Good! let’s setup a ZFS dataset for Jails 😉

root@jail-host:~ # zfs create -o mountpoint=/usr/local/jails zroot/jails

Good! now let’s fetch the base.txz file. I will be using my closest mirror, you should use yours.

root@jail-host:~ # mkdir /usr/local/jails/.dist-files
root@jail-host:~ # fetch -o /usr/local/jails/.dist-files/FreeBSD-12.1-RELEASE-base.txz http://mirror.yandex.ru/freebsd/releases/amd64/12.1-RELEASE/base.txz


Now, we will extract the base into the jail.

root@jail-host:~ # zfs create zroot/jails/www
root@jail-host:~ # tar xf /usr/local/jails/.dist-files/FreeBSD-12.1-RELEASE-base.txz -C /usr/local/jails/www/

Nicely done! Now let’s setup our /etc/jail.conf 🙂

Here’s my configuration.

# vim: set syntax=sh:
exec.stop  = "/bin/sh /etc/rc.shutdown";

www {
    $id     = "10";
    $ipaddr = "10.0.0.${id}";
    $mask   = "";
    $gw     = "";
    vnet.interface = "epair${id}b";

    exec.prestart   = "ifconfig epair${id} create up";
    exec.prestart  += "ifconfig epair${id}a up descr vnet-${name}";
    exec.prestart  += "ifconfig bridge0 addm epair${id}a up";

    exec.start      = "/sbin/ifconfig lo0 up";
    exec.start     += "/sbin/ifconfig epair${id}b ${ipaddr} netmask ${mask} up";
    exec.start     += "/sbin/route add default ${gw}";
    exec.start     += "/bin/sh /etc/rc";

    exec.prestop    = "ifconfig epair${id}b -vnet ${name}";

    exec.poststop   = "ifconfig bridge0 deletem epair${id}a";
    exec.poststop  += "ifconfig epair${id}a destroy";

    host.hostname = "${name}.jail-host";
    path = "/usr/local/jails/${name}";
    exec.consolelog = "/var/log/jail-${name}.log";

Now let’s start our Jail!

root@jail-host:~ # service jail enable
jail enabled in /etc/rc.conf
root@jail-host:~ # service jail start www
Starting jails: www.
root@jail-host:~ # jls
   JID  IP Address      Hostname                      Path
     1                  www.jail-host                 /usr/local/jails/www

Let’s check the networking 🙂

root@jail-host:~ # ping -c 1
PING ( 56 data bytes
64 bytes from icmp_seq=0 ttl=64 time=0.164 ms

--- ping statistics ---
1 packets transmitted, 1 packets received, 0.0% packet loss
round-trip min/avg/max/stddev = 0.164/0.164/0.164/0.000 ms

We can do the same from the jail.

root@jail-host:~ # jexec www
root@www:/ # ping -c 1
PING ( 56 data bytes
64 bytes from icmp_seq=0 ttl=64 time=0.087 ms

--- ping statistics ---
1 packets transmitted, 1 packets received, 0.0% packet loss
round-trip min/avg/max/stddev = 0.087/0.087/0.087/0.000 ms

We can also stop all the jails.

root@jail-host:~ # service jail stop
Stopping jails: www.

Okay! Couple of notes 🙂

You can have jail.conf at /etc/jail.conf or /etc/something.jail.conf. The problem with the latter is that if you have jail_enable="YES" in rc.conf without defining jail_list then it will run only the jails in /etc/jail.conf

There are more ways to configure VNET Jails, either with jib or jng, an example is here.

Ideally, it would be nice to have /etc/jail.d/myjail.conf, and I wrote a patch for that (D24570), if you are a FreeBSD developer, please have a look 🙂

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FreeBSD Root-on-ZFS Migration

My home server (running this blog) got old, it has only 2G of RAM and a very old hard drive.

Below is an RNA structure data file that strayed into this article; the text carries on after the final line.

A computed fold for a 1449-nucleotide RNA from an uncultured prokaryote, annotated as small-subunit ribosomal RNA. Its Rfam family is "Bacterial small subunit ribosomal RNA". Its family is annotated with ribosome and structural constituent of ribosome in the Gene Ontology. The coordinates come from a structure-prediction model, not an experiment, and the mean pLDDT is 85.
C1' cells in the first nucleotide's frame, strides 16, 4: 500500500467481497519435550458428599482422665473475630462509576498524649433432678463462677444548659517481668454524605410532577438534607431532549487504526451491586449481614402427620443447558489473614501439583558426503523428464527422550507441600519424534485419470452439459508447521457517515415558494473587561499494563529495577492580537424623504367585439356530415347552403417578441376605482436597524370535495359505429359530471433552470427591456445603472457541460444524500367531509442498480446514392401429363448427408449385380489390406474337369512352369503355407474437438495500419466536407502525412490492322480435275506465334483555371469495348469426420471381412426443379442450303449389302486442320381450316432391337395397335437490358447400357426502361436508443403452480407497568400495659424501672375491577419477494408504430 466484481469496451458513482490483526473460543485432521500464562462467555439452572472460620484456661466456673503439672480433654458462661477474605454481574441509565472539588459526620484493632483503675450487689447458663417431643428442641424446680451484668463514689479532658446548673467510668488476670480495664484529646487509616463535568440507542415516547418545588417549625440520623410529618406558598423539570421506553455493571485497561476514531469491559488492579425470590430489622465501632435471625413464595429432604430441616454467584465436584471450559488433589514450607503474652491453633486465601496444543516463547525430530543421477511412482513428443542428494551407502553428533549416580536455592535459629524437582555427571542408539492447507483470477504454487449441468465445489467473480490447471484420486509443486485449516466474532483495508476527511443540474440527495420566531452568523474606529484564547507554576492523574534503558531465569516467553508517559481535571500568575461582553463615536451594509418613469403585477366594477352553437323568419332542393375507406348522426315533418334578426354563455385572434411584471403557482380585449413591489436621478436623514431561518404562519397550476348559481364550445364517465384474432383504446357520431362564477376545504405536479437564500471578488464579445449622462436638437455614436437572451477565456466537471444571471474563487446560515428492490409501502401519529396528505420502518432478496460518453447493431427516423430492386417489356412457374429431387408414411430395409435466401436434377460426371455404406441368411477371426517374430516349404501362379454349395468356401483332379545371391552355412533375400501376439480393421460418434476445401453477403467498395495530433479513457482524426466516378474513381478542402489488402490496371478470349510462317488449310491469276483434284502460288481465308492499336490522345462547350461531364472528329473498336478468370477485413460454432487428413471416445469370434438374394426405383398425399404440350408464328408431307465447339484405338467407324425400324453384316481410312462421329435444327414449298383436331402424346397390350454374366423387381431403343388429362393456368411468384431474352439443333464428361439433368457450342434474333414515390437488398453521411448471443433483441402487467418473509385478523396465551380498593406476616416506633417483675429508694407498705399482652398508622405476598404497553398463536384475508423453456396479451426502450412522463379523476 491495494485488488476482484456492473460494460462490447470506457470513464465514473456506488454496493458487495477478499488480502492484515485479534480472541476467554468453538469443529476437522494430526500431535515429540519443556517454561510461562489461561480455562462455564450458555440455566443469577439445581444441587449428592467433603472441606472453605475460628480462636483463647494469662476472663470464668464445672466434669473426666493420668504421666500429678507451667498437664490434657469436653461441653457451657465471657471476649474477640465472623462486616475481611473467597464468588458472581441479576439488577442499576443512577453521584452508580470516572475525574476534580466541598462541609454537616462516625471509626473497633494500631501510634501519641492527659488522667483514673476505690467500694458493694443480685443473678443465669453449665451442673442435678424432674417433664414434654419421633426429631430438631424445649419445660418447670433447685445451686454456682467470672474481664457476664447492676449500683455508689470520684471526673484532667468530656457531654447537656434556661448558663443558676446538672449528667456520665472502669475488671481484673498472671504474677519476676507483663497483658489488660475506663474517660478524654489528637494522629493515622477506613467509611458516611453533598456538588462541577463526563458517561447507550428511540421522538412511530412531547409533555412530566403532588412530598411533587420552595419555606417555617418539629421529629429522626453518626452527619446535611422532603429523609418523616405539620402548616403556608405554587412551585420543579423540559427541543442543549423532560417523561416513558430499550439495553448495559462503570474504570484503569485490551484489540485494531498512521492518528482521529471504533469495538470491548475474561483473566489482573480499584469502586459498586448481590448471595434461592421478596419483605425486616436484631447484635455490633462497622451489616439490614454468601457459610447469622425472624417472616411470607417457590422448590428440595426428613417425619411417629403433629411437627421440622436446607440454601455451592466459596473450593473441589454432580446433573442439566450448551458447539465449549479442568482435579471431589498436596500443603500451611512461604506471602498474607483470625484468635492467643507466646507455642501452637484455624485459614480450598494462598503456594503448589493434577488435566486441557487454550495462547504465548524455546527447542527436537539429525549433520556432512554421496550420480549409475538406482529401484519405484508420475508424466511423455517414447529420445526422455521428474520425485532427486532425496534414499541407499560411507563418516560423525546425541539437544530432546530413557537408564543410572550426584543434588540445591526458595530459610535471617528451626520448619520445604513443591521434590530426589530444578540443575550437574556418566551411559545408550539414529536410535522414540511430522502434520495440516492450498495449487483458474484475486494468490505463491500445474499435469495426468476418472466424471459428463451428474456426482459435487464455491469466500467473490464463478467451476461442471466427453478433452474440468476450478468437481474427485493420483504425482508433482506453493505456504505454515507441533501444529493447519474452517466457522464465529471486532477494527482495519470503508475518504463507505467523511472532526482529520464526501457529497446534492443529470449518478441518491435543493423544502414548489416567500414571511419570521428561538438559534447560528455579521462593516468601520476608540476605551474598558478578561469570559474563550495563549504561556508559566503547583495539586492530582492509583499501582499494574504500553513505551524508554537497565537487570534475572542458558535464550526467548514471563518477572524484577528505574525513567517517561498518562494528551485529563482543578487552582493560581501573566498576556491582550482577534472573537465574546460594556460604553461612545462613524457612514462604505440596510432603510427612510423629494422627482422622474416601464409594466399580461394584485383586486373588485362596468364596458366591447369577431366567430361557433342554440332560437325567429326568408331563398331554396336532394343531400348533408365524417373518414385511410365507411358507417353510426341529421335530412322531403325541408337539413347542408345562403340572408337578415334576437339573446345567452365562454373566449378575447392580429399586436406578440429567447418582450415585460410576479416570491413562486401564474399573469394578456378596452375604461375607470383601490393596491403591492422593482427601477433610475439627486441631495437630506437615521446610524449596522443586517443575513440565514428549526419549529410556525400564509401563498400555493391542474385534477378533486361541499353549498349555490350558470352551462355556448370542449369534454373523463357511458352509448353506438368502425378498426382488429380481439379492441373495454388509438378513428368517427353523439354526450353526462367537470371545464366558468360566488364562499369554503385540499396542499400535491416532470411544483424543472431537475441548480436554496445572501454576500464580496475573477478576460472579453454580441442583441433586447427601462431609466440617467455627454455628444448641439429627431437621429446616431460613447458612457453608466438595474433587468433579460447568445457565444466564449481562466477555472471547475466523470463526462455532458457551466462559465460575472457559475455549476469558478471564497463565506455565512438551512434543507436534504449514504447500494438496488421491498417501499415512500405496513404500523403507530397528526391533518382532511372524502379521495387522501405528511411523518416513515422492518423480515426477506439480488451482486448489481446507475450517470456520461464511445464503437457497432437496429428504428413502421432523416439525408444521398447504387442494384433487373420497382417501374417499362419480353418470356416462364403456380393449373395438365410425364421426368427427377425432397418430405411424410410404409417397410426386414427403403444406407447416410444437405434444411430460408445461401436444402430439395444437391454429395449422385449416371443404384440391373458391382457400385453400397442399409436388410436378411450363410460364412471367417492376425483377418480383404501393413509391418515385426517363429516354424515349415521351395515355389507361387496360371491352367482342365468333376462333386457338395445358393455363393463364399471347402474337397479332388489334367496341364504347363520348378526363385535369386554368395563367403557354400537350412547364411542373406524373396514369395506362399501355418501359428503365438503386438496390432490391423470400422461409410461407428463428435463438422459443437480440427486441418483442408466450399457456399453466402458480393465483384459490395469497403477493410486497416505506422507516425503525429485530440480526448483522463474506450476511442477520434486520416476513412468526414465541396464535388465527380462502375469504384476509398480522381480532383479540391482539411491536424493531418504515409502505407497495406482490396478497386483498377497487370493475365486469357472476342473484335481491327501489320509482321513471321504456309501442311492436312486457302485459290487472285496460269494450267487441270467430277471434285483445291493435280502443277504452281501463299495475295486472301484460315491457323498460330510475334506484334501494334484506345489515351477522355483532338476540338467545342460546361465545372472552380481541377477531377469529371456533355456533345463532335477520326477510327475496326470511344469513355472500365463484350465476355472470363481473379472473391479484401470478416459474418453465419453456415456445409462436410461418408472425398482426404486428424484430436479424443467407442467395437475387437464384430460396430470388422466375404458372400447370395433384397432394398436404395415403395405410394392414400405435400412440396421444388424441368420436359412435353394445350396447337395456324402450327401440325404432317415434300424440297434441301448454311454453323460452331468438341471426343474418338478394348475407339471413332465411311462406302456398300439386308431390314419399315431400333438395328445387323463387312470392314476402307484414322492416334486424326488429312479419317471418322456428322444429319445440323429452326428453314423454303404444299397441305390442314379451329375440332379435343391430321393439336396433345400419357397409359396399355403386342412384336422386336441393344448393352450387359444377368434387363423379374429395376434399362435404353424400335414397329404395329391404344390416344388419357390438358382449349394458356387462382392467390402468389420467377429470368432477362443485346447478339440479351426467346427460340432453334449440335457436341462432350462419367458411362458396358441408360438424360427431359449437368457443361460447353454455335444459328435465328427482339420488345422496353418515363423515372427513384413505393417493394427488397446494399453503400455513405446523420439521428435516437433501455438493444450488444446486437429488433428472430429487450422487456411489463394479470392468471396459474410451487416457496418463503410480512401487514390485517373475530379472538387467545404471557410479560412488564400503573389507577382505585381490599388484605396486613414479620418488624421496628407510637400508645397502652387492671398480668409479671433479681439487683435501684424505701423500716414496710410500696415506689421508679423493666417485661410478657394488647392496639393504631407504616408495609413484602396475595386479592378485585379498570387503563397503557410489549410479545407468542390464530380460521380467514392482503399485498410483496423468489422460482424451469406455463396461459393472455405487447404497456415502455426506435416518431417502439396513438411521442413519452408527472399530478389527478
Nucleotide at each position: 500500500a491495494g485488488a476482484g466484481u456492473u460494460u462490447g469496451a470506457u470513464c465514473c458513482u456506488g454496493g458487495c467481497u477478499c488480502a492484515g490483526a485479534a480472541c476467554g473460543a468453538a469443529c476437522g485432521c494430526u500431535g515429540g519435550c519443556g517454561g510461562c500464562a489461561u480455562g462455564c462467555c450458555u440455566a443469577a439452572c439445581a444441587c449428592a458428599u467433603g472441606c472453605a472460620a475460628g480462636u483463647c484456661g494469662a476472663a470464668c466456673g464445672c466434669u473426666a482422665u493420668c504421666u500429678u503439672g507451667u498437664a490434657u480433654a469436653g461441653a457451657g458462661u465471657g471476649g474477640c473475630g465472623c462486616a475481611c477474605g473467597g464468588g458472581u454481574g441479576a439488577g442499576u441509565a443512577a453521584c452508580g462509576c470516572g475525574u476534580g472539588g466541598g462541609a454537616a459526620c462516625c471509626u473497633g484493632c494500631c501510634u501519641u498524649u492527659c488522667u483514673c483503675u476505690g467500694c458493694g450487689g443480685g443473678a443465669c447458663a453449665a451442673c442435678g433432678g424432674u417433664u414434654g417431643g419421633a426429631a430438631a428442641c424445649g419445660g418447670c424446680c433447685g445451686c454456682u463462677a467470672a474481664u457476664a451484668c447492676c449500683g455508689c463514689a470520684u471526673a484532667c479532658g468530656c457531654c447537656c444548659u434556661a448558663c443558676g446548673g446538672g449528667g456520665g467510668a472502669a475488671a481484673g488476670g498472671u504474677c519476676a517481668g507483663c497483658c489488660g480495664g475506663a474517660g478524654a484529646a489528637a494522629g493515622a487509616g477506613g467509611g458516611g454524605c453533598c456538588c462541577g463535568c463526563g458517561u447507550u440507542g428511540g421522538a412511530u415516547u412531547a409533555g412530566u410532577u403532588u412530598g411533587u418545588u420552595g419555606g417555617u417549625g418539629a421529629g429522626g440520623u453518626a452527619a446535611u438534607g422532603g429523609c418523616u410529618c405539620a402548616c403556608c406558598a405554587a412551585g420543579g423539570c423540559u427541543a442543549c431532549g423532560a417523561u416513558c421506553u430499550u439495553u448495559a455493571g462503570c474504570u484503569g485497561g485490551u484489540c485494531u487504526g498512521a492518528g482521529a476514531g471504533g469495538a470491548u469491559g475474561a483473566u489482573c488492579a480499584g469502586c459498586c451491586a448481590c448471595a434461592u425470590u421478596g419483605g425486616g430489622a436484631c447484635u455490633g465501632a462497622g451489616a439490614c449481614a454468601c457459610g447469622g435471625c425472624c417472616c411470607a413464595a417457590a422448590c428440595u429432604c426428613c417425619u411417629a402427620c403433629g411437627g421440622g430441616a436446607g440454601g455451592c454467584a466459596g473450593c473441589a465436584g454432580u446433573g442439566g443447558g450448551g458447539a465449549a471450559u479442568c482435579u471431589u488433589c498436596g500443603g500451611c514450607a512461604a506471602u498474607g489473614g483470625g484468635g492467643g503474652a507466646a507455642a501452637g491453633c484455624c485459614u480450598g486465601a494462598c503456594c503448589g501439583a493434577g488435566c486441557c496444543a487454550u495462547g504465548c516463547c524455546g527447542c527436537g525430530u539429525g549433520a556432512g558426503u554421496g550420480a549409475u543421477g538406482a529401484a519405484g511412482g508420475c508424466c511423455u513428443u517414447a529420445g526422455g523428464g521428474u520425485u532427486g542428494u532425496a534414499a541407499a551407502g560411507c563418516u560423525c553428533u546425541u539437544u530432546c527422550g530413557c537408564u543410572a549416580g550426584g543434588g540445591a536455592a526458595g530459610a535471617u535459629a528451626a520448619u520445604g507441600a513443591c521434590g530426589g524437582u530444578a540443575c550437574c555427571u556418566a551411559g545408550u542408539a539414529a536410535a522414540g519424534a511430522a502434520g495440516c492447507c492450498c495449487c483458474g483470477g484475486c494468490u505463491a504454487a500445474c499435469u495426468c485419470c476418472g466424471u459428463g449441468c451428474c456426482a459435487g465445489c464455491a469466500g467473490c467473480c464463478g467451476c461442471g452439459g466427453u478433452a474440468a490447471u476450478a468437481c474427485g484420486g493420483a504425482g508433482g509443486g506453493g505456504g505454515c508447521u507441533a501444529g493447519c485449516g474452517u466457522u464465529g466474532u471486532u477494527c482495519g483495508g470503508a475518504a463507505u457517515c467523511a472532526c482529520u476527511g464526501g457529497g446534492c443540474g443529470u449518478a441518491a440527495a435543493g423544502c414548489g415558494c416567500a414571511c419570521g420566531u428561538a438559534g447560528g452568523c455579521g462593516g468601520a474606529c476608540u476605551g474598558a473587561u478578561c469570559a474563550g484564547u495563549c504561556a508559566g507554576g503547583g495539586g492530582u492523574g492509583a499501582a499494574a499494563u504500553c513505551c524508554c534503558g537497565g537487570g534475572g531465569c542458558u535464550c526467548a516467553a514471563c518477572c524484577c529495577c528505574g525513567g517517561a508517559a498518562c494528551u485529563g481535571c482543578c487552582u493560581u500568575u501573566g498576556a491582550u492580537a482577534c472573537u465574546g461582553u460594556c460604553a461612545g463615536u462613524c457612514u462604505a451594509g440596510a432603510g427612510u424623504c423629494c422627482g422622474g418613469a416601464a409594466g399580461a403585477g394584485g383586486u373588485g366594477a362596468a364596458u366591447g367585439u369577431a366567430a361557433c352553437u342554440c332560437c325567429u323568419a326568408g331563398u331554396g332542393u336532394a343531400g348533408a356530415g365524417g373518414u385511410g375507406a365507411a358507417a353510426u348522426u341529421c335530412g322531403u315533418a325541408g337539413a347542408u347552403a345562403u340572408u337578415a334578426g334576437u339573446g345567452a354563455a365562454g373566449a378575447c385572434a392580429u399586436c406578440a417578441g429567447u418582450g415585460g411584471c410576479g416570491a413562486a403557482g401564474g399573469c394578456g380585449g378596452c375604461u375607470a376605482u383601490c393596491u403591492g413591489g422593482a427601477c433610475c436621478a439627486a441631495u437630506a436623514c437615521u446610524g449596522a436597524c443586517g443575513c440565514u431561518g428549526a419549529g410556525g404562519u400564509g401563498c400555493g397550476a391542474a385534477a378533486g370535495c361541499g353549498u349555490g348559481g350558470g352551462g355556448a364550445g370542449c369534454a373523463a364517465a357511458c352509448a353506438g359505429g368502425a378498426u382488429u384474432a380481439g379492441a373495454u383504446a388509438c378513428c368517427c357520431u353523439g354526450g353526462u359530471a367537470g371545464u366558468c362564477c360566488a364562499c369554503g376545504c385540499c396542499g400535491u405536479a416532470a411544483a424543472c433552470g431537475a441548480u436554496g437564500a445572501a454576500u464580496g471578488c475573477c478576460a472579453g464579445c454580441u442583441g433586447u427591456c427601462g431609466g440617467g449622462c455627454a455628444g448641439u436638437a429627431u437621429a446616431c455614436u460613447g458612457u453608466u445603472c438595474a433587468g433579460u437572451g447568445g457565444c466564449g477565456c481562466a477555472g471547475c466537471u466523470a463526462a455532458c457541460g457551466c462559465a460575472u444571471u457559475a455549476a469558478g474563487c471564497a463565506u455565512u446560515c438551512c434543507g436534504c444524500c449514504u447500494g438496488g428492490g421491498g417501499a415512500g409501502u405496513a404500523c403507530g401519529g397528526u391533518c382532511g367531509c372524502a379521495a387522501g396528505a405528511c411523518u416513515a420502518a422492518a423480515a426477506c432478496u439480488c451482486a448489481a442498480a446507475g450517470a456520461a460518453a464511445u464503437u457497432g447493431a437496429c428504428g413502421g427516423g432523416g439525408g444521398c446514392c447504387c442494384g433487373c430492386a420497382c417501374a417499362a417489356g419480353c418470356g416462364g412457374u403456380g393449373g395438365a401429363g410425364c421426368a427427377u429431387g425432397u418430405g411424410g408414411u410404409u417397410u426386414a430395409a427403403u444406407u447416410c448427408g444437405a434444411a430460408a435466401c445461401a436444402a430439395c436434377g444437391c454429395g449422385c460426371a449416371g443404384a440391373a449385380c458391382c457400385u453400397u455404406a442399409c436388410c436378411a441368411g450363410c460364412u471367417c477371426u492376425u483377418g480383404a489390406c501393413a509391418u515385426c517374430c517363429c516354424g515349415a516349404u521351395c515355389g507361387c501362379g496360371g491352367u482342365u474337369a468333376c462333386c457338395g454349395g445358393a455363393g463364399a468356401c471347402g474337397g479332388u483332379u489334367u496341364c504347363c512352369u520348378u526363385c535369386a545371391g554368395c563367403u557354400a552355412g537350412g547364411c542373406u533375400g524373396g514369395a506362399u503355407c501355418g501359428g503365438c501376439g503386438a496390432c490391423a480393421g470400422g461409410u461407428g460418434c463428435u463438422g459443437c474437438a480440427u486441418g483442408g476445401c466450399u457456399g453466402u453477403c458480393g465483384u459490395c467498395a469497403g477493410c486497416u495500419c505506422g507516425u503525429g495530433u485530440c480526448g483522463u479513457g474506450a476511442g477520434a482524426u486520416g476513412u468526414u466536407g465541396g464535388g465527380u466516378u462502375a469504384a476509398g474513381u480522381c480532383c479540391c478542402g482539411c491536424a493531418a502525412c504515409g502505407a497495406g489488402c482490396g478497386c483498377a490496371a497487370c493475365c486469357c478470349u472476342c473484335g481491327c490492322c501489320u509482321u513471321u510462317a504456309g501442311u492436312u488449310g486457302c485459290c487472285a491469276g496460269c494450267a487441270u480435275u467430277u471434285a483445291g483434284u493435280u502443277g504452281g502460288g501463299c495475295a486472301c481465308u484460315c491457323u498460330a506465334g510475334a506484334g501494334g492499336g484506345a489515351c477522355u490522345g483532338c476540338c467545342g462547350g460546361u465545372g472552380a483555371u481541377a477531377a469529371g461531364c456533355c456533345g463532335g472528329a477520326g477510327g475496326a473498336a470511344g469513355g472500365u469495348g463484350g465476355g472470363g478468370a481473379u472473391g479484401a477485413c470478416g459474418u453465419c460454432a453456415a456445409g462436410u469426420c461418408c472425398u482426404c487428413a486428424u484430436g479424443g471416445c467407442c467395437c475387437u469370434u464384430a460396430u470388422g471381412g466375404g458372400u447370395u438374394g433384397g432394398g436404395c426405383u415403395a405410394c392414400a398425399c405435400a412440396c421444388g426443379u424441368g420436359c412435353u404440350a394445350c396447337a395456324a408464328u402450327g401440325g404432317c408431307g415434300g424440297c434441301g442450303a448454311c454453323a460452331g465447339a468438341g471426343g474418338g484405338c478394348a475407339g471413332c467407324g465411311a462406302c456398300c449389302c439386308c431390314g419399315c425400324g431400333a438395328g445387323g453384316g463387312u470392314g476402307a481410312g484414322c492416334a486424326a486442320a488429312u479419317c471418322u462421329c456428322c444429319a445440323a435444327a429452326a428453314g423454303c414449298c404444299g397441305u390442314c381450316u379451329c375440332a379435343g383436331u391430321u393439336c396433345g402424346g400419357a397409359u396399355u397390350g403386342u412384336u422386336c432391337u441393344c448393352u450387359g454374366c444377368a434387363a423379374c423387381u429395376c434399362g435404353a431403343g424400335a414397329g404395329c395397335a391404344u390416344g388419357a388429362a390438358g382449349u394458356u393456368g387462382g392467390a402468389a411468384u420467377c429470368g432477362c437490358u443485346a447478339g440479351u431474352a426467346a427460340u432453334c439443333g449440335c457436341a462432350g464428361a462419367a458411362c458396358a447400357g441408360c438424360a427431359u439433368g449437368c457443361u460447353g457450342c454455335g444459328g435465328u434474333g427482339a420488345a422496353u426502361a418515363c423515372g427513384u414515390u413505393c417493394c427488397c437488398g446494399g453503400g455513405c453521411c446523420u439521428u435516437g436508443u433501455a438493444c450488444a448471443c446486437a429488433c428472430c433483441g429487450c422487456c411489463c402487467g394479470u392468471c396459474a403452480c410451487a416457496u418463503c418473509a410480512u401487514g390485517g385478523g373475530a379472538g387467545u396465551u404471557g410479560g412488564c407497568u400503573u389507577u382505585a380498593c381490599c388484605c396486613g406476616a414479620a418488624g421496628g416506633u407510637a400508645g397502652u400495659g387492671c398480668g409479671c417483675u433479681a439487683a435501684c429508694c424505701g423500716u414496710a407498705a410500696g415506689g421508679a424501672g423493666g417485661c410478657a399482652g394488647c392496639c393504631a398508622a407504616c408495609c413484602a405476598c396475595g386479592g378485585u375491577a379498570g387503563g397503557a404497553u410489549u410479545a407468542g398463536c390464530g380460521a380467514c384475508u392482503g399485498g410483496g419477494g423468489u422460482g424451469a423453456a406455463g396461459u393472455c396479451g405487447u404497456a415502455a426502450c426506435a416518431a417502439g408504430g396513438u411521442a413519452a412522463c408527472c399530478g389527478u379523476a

I usually like to use laptops as home server, they get the job done! I know I can’t have fancy things like RAID1, but I usually keep my backups on a separate disk/machine anyway.

So, I got my Dell Latitude E5470 next to my 11 years old Dell Inspiron to start the migration process.

Here’s a simple how-to guide for migrating a FreeBSD system from one machine to another.

Snapshotting The Pool

Okay, on the old host let snapshot the pool.

zfs snap -r zroot@migrate

Let’s save that snapshot in a file.

zfs send -R zroot@migrate | gzip > /usr/local/zroot.zfs.gz

This might take a while, grab some coffee 🙂

Now let’s save the ZFS Boot Environment (bootfs) property

# zpool get bootfs zroot
zroot bootfs zroot/ROOT/default local

Perfect! now let’s go to the new host! 🙂

Installing FreeBSD

Well, this is simple 🙂 first, install FreeBSD on the new machine. DON’T forget to use ZFS! 🙂

The reason why we are doing this so the FreeBSD installer will handle all the boot loader installation process. If you know how to do this manually, then be my guest (and blog about it).

“Reset” ZFS

Okay, now let’s “reset” that pool

zpool destroy zroot
zpool create -R /mnt zroot /dev/ada0p3 # please check the partition index thought
zpool export zroot # so we can import again with -N
zpool import -N -R /mnt zroot

Restore Old Snapshot

Here we go.

ssh antranigv@pingvinashen "gzcat /usr/local/zroot.zfs.gz" | zfs receive -v -u -F zroot

Aaand we wait again.

So, check you restored all the datasets with zfs list -r zroot

Set the bootfs property.

zpool set bootfs=zroot/ROOT/default zroot

Fingers Crossed and reboot

well, now it’s the time.

shutdown -r now


Hope this helps 🙂

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Setting route interface in FreeBSD

I usually blog for myself, so I don’t forget stuff when I need them 😛

I’m usually connected via WiFi to a network, however, FreeBSD’s WiFi drivers are not very… good. I mean they do work and do essential stuff, but it’s slow 🙂 anyways.

That’s why I’m always connected to the network using a wire as well.

The problem that I always encounter and want to solve is to change the default route’s interface after wiring up 🙂

Here’s how you can do that.

# netstat -4rn | grep default
default        UGS       wlan0
# route change default -ifp em0
change net default: gateway fib 0
# netstat -4rn | grep default
default        UGS         em0

and so on…